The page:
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Article

Consumption of a High-Protein Meal Replacement Leads to Higher Fat Oxidation, Suppression of Hunger, and Improved Metabolic Profile After an Exercise Session

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Human Nutrition Research Unit, Department of Agricultural, Food & Nutritional Science, University of Alberta, Edmonton, AB T6G 2E1, Canada
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Alberta Diabetes Institute, University of Alberta, Edmonton, AB T6G 2E1, Canada
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Faculty of Kinesiology, Sport, and Recreation, University of Alberta, Edmonton, AB T6G 2H9, Canada
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Faculty of Medicine, University of Freiburg, 79110 Freiburg, Germany
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Division of Endocrinology & Metabolism, Department of Medicine, University of Alberta, Edmonton, AB T6G 2G3, Canada
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Alberta Research Centre for Health Evidence, Department of Pediatrics, University of Alberta, Edmonton, AB T6G 1C9, Canada
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School of Life Sciences, Division of Physiology, Pharmacology and Neuroscience, University of Nottingham, Nottingham NG7 2UH, England, UK
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Department of Medical Oncology, University of Alberta, Edmonton, AB T6G 2R7, Canada
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Authors to whom correspondence should be addressed.
Nutrients 2021, 13(1), 155; https://doi.org/10.3390/nu13010155
Received: 12 November 2020 / Revised: 15 December 2020 / Accepted: 22 December 2020 / Published: 5 January 2021
(This article belongs to the Section Sports Nutrition)
The aim of this study was to compare the impact of a high-protein meal replacement (HP-MR) versus a control (CON) breakfast on exercise metabolism. In this acute, randomized controlled, cross-over study, participants were allocated into two isocaloric arms: (a) HP-MR: 30% carbohydrate, 43% protein, and 27% fat; (b) CON: 55% carbohydrate, 15% protein, and 30% fat. Following breakfast, participants performed a moderate-intensity aerobic exercise while inside a whole-body calorimetry unit. Energy expenditure, macronutrient oxidation, appetite sensations, and metabolic blood markers were assessed. Forty-three healthy, normal-weight adults (24 males) participated. Compared to the CON breakfast, the HP-MR produced higher fat oxidation (1.07 ± 0.33 g/session; p = 0.003) and lower carbohydrate oxidation (−2.32 ± 0.98 g/session; p = 0.023) and respiratory exchange ratio (−0.01 ± 0.00; p = 0.003) during exercise. After exercise, increases in hunger were lower during the HP-MR condition. Changes in blood markers from the fasting state to post-exercise during the HP-MR condition were greater for insulin, low-density lipoprotein cholesterol, peptide tyrosine-tyrosine, and gluca-gon-like peptide 1, and lower for triglyceride and glycerol. Our primary findings were that a HP-MR produced higher fat oxidation during the exercise session, suppression of hunger, and improved metabolic profile after it. View Full-Text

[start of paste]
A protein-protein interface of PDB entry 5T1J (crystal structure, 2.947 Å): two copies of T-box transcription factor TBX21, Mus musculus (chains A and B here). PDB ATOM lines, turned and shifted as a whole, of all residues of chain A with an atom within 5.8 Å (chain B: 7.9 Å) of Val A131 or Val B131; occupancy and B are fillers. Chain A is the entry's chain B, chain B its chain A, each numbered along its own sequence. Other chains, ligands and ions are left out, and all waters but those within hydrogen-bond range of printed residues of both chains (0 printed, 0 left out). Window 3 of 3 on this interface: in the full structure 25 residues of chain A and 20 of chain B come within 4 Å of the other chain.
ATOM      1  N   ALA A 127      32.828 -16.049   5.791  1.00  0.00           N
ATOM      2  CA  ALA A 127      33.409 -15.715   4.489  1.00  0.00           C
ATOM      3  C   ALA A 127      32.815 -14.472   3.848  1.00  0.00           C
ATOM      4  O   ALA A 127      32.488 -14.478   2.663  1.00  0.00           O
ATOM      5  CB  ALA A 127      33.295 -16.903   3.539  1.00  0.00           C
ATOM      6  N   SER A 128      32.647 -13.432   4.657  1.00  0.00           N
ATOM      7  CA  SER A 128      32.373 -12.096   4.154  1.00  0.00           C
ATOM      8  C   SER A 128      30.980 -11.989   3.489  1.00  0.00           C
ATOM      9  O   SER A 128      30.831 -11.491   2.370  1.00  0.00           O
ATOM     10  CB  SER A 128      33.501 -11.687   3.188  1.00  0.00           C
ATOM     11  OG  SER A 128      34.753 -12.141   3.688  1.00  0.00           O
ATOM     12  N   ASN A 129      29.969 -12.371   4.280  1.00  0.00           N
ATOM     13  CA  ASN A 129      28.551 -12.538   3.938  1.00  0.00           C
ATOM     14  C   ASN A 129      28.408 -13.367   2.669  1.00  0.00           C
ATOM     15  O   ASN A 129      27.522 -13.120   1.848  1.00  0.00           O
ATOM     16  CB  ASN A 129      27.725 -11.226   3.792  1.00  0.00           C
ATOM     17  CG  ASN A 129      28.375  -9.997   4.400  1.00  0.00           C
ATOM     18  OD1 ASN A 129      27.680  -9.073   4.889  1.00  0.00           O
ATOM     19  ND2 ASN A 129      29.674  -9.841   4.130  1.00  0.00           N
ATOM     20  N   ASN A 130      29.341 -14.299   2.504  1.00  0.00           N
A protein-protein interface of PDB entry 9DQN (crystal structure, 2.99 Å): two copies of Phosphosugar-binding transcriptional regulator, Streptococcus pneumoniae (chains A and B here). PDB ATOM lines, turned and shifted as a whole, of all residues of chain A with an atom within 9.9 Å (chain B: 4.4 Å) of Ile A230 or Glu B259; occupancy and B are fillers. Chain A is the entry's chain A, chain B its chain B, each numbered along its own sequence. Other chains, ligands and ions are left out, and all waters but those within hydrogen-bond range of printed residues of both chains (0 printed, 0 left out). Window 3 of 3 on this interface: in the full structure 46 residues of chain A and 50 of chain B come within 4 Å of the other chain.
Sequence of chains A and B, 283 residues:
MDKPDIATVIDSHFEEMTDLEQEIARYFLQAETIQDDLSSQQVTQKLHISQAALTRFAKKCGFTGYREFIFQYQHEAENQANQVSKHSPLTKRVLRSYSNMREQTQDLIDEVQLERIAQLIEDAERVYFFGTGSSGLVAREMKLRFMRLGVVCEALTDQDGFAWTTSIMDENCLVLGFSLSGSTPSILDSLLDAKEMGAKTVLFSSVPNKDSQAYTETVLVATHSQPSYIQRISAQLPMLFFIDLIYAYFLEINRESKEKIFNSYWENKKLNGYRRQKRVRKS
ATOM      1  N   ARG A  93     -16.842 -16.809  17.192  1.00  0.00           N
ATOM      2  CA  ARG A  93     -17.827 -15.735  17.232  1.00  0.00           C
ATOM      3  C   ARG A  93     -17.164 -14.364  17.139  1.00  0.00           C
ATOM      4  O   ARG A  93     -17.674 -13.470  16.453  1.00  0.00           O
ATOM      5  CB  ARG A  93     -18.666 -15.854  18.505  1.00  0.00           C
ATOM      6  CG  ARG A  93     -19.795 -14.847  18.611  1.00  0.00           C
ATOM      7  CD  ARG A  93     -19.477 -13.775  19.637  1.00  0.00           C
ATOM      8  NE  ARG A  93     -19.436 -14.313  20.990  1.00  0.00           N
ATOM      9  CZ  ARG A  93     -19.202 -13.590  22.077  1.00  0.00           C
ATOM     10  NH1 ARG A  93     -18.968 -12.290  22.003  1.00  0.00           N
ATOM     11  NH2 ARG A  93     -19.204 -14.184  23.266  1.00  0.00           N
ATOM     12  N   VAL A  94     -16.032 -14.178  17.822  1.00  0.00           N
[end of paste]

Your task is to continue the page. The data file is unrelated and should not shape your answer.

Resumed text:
Keywords: meal replacement; protein; exercise; energy metabolism; appetite meal replacement; protein; exercise; energy metabolism; appetite
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MDPI and ACS Style

Oliveira, C.L.P.; Boulé, N.G.; Berg, A.; Sharma, A.M.; Elliott, S.A.; Siervo, M.; Ghosh, S.; Prado, C.M. Consumption of a High-Protein Meal Replacement Leads to Higher Fat Oxidation, Suppression of Hunger, and Improved Metabolic Profile After an Exercise Session. Nutrients 2021, 13, 155. https://doi.org/10.3390/nu13010155

AMA Style

Oliveira CLP, Boulé NG, Berg A, Sharma AM, Elliott SA, Siervo M, Ghosh S, Prado CM. Consumption of a High-Protein Meal Replacement Leads to Higher Fat Oxidation, Suppression of Hunger, and Improved Metabolic Profile After an Exercise Session. Nutrients. 2021; 13(1):155. https://doi.org/10.3390/nu13010155

Chicago/Turabian Style

Oliveira, Camila L.P., Normand G. Boulé, Aloys Berg, Arya M. Sharma, Sarah A. Elliott, Mario Siervo, Sunita Ghosh, and Carla M. Prado 2021. "Consumption of a High-Protein Meal Replacement Leads to Higher Fat Oxidation, Suppression of Hunger, and Improved Metabolic Profile After an Exercise Session" Nutrients 13, no. 1: 155. https://doi.org/10.3390/nu13010155

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